I often find myself needing to take data from a SQL query and give it to another person. SQL Server Management Studio (SSMS) does have the ability to right click in the results grid and save as a CSV file. There are two problems with that method. First, it is a time consuming process! You have to save the .CSV then open a new Excel workbook, then import the data from text (going through the wizard to define how it is delimited) then save your new .xls file. The other (and bigger problem) is that my data always seems to have a comma here and there which causes the column/row mapping to get out of sync.
That got me thinking, what if I could go right from SQL Server to Excel? Turns out there is a pretty easy way to do this. But, your going to need to follow some tips and tricks. The reason this isn’t as straight forward as you would expect is because SSIS (SQL Server Integration Services) has a very difficult time converting data and determining the correct type of data columns in your destination location.
- Open Excel and create a new workbook where you will be exporting the data to.
- Run your query in SSMS. In the results grid, highlight the first row, right click, select “Copy with Headers”
- In your Excel workbook created in step 1 select cell A1 and then right click, select “Paste”
- This should have pasted the column headers as well as 1 row of data into your Excel workbook.
- Highlight row 2 (the one row of data) and delete the entire row.
- You should now have an Excel workbook with column headers matching that of your query results.
- Close Excel
- Copy your SQL query syntax.
- Right click on the database you want to export out of, Tasks, Export Data.
- The SQL Server Import & Export Wizard will launch. [You may get a ‘welcome’ page, I’ve checked the check box so that I don’t get that page anymore. If you have the welcome page hit Next.] You should be at Choose a Data Source step. Data Source, Server Name and Database Name should all be populated correctly. If they arn’t set these settings now with your values. Click Next.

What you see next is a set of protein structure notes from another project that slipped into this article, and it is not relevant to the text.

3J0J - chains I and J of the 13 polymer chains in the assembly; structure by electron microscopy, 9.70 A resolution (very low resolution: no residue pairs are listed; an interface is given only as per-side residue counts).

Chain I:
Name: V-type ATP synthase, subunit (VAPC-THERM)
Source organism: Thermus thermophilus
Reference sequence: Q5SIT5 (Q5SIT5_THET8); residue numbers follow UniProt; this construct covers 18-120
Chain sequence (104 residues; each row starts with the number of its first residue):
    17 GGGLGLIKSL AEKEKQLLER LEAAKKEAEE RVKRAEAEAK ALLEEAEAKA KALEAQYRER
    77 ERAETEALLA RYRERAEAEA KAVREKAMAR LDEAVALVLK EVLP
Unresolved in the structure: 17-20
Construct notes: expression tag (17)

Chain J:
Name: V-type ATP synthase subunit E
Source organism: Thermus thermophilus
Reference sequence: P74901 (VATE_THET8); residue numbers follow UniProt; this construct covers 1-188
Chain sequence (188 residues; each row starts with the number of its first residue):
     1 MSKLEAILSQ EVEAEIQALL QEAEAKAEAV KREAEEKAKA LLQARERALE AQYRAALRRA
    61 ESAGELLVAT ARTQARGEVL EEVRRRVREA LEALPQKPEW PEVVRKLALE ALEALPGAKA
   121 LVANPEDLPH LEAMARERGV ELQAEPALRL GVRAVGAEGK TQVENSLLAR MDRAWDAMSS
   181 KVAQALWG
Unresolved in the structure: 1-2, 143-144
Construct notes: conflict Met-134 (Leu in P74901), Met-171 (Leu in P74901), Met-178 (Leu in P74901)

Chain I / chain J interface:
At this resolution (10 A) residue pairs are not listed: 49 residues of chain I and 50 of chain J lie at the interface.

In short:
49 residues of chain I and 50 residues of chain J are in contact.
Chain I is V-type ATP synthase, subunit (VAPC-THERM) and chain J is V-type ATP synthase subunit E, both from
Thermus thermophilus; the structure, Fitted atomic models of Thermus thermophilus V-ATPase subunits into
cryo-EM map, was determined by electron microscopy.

- You should be at Choose a Destination step. From the Destination drop-down select Microsoft Excel. Excel File Path click the Browse button and go select your Excel workbook we created in step 1. Notice how Import & Export Wizard automatically detects if you have an Excel 97-2003 file vs 2007/2010. Make sure “First row has column names” is checked. Click Next.
- Select ‘Write a query to specify data to transfer’ [Note: I am using this because I am typically using specific criteria to select records. If you want everything in an existing table you can select the ‘Copy data from one or more tables or views’ option.] Click Next.
- Paste your SQL syntax in that we copied in step 6. [Note: you can click the browse button and go find a .sql file if you have the SQL saved in a file somewhere.] Click Next.
- On the Select Source Tables and Views step it is going to default to trying to create a new worksheet in our workbook called Query. When the wizard attempts to create a new table (worksheet) I have run into nothing but errors here. What we are going to do is map it to our Sheet1 that we already pasted in the column headers. Under the ‘Destination’ column select the word Query and change the drop-down to ‘Sheet1$’. Click Next.
- On the Review Data Type Mapping step a lot of things are going to be marked with warnings. Don’t worry about this. We are going into columns marked as varchar(255) so everything should convert over without issue. Click Next.
- On the Save and Run Package screen accept all the defaults. Click Next.
- On the Complete the Wizard step select Finish.
- Cross your fingers! SSIS is about to export your data to Excel. If everything worked correctly you should get The execution was successful page. You should see that all Status is ‘Success’ and Message column for the row Copying to ‘Sheet1$’ tells you the number of rows it exported to Excel. Click Close.
- Open your Excel workbook and you should see the data was exported!
Excel has some limits. If your query results exceed either of these limits you will have problems trying to export to Excel. Here is a table of Row/Column limits by version of excel.
Exporting data out of SQL Server is a pretty common task. With this simple process you can now go directly to Excel and save yourself the trouble of importing and cleaning up the .CSV file!